With the Dodgers and Angels less than two hours away from first pitch, here’s a few things to consider:
On the bump:
– John Lackey (2-2, 6.10) takes the hill for the Angels. Lackey enjoyed
his best start of the season in his last outing against the Giants,
fanning a season-high 10 while allowing three runs over seven innings.
He’s been shaky since missing the first six weeks of the season due to
inflammation in his pitching elbow, allowing 52 hits in 38 1/3 innings
(.335 BAA). Lefties are batting .422 against him thus far.
– Clayton Kershaw (3-5, 4.13) pitches for the Dodgers. Kershaw
blanked the Athletics over 5 2/3 innings in his last start, but
suffered a no-decision. He is winless in his last three starts, dating
back to May 27. The 21-year-old southpaw has a 70/42 K/BB ratio in 69
2/3 innings pitched this season.
Martin ends drought:
– Russell Martin connected for his first home run of the season in
the 6-4 win on Saturday night. The third-inning blast ended a 217
Figgins red-hot in June:
– Chone Figgins leads the majors with a .403 batting average since May 15.
– The Dodgers are an NL-best 24-16 since Manny Ramirez was suspended.
– Juan Rivera is batting .431/.508/.902 with six homers and nine RBI against left-handers this season
– Jonathan Broxton returned to the mound on Saturday after missing
three games with a sore toe. He allowed his first home run of the
season to Gary Matthews Jr., but still managed to notch his 16th save.
Just saw this from last night’s Tigers-Rangers game. It was pretty wild.
Rougned Odor walked in the seventh inning. He broke for second on a steal and was safe due to the throw going wild, allowing him to reach third base. The Tigers called on reliever Daniel Stumpf and he was effective in retiring the next two batters, leaving Odor on third with two out.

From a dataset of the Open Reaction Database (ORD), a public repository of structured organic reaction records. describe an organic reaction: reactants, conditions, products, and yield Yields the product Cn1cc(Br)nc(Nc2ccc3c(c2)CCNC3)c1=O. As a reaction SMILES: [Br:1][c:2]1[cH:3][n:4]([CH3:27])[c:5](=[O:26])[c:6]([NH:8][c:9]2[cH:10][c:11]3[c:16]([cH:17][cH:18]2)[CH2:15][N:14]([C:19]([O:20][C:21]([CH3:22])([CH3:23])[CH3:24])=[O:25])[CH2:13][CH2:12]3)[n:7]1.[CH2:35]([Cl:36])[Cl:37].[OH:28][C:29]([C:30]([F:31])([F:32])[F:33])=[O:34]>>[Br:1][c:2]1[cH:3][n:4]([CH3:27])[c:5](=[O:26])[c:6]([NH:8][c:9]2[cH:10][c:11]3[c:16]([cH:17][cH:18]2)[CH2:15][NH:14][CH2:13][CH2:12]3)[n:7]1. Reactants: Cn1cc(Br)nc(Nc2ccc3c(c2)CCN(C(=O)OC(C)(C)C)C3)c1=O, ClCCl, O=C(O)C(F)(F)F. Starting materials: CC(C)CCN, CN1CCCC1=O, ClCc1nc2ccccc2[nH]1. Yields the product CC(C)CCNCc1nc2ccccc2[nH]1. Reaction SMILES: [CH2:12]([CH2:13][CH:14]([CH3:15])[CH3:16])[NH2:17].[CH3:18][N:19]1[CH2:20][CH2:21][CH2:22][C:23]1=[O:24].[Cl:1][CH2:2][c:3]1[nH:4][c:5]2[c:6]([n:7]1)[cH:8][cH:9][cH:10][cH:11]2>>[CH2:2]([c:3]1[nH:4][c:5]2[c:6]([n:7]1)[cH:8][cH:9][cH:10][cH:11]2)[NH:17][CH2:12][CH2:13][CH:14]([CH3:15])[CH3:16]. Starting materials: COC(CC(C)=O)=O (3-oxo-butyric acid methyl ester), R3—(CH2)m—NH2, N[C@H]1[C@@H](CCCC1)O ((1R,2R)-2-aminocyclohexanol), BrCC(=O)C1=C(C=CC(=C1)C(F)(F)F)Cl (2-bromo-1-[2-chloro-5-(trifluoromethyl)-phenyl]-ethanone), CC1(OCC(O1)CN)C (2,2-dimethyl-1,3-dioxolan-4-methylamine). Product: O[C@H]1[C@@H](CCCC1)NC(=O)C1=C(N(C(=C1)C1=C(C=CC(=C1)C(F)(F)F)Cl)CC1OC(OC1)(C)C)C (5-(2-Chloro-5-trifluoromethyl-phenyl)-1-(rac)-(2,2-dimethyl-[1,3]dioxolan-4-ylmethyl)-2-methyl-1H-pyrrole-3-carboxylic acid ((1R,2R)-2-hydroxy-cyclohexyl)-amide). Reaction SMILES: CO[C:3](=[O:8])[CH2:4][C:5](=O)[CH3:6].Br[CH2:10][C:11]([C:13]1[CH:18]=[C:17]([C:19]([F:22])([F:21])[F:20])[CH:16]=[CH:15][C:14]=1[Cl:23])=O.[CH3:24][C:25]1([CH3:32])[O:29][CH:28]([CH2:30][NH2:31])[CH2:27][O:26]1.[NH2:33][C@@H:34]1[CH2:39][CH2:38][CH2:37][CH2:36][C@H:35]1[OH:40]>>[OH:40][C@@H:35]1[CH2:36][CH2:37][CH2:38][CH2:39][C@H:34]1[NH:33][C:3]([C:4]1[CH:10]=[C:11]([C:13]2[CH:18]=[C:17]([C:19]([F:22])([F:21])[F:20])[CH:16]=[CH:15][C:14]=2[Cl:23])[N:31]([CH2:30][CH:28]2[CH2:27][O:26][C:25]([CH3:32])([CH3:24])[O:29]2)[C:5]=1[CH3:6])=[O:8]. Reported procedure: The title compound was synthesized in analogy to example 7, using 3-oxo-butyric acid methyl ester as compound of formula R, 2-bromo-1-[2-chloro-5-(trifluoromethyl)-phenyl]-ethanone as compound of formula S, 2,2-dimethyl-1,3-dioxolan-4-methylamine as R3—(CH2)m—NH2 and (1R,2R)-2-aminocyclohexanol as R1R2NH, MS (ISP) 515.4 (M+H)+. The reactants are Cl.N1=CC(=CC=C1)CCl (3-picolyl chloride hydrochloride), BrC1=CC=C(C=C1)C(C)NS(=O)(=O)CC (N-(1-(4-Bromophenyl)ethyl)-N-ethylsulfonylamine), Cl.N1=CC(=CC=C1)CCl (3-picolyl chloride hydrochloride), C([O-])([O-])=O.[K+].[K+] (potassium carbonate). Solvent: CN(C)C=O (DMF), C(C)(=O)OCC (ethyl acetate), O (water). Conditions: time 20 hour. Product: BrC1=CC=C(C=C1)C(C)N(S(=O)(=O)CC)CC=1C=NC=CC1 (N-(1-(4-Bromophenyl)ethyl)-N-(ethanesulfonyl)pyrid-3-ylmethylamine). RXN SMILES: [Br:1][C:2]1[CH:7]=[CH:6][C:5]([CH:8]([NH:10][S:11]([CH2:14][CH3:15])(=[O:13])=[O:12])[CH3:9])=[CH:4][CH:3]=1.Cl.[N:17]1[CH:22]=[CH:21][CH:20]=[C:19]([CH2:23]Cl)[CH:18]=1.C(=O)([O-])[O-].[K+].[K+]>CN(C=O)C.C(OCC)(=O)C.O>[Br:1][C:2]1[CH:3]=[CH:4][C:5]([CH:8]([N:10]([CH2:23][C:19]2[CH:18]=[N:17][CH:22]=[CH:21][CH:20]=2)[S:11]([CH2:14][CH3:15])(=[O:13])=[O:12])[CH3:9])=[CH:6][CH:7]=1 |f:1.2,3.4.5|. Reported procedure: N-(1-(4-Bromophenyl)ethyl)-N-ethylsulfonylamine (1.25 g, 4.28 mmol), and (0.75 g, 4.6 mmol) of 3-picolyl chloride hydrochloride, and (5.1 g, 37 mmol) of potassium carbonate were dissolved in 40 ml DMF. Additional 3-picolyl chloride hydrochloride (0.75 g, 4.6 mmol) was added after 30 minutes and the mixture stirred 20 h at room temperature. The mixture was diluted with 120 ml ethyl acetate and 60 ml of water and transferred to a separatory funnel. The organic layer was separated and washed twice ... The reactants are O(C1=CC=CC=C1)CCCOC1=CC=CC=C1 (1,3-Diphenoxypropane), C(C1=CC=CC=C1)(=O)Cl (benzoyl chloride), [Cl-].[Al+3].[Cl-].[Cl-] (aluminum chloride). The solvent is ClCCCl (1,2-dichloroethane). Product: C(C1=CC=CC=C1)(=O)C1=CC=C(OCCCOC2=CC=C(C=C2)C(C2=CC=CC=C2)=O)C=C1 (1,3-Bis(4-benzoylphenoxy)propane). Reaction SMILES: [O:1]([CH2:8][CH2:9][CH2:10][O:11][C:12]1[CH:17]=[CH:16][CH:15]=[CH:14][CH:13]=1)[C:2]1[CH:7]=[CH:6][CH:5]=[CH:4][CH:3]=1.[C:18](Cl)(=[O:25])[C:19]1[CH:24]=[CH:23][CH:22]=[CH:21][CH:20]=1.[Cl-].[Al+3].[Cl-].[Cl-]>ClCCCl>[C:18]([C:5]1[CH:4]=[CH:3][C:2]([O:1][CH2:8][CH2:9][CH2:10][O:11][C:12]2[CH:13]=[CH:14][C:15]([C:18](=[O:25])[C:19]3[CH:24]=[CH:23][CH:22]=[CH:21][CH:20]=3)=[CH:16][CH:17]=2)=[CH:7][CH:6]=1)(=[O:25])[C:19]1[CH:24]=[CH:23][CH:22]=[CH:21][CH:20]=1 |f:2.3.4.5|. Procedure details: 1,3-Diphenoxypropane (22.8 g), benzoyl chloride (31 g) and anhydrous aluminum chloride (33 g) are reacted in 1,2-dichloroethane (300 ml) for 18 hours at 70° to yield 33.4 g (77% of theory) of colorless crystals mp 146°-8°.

Stumpf, a lefty, was paying no attention whatsoever to Odor, so Odor just took off for home, attempting a straight steal. Stumpf was so surprised that he tried to throw home to nail Odor, and in so doing, he balked. That technically means that Odor scored on the balk, but I think it’s safe to say he would’ve scored on the strait steal regardless. Watch:
He definitely gets points for style.
Yankees closer Aroldis Chapman looked shaky again last night, coming in to the game with a three-run lead before allowing a two-run homer to the Mets’ Amed Rosario. He would nail down the save eventually, giving Sonny Gray his first win as a Yankee, but Chapman’s struggles were the talk of the game afterward.
It was the third appearance in a row in which Chapman has given up at least one run, allowing five runs on three hits — two of them homers — and walking four in his last three and a third innings pitched. He’s also hit a batter. That’s just the most acute portion of a long slide, however. He posted a 0.79 ERA in his first 12 appearances this year, before getting shelled twice and then going on the disabled list with shoulder inflammation, missing over a month. Since returning he’s allowed 12 runs — ten earned — in 23 appearances, breaking out to a 4.09 ERA. He’s also walked ten batters in that time. At present, his strikeout rate is the worst he’s featured since 2010. His walk rate is up and he’s allowing more hits per nine innings than he ever has.
It’s possible that he’s still suffering from shoulder problems. Whether or not that’s an issue, he looks to have a new health concern as he appeared to tweak his hamstring on the game’s final play last night when he ran over to cover first base. Chapman told reporters after the game that “it’s nothing to worry about,” and Joe Girardi said that Chapman would not undergo an MRI or anything, but he was clearly grimacing as he came off the mound and it’s something worth watching.
Also worth watching: Dellin Betances and David Robertson, Chapman’s setup men who have each shined as Yankees closers in the past and who may very soon find themselves closing once again if Chapman can’t figure it out. And Chapman seems to know it. He was asked if he still deserves to be the closer after the game. His answer:
“My job is to be ready to pitch everyday. As far as where I pitch, that’s not up to me. If at some point they need to remove me from the closer’s position, I’m always going to be ready to pitch.”
That’s a team-first answer, and for that Chapman should be lauded. But it’s also one that suggests Chapman himself knows he’s going to be out of a closer’s job soon if he doesn’t turn things around.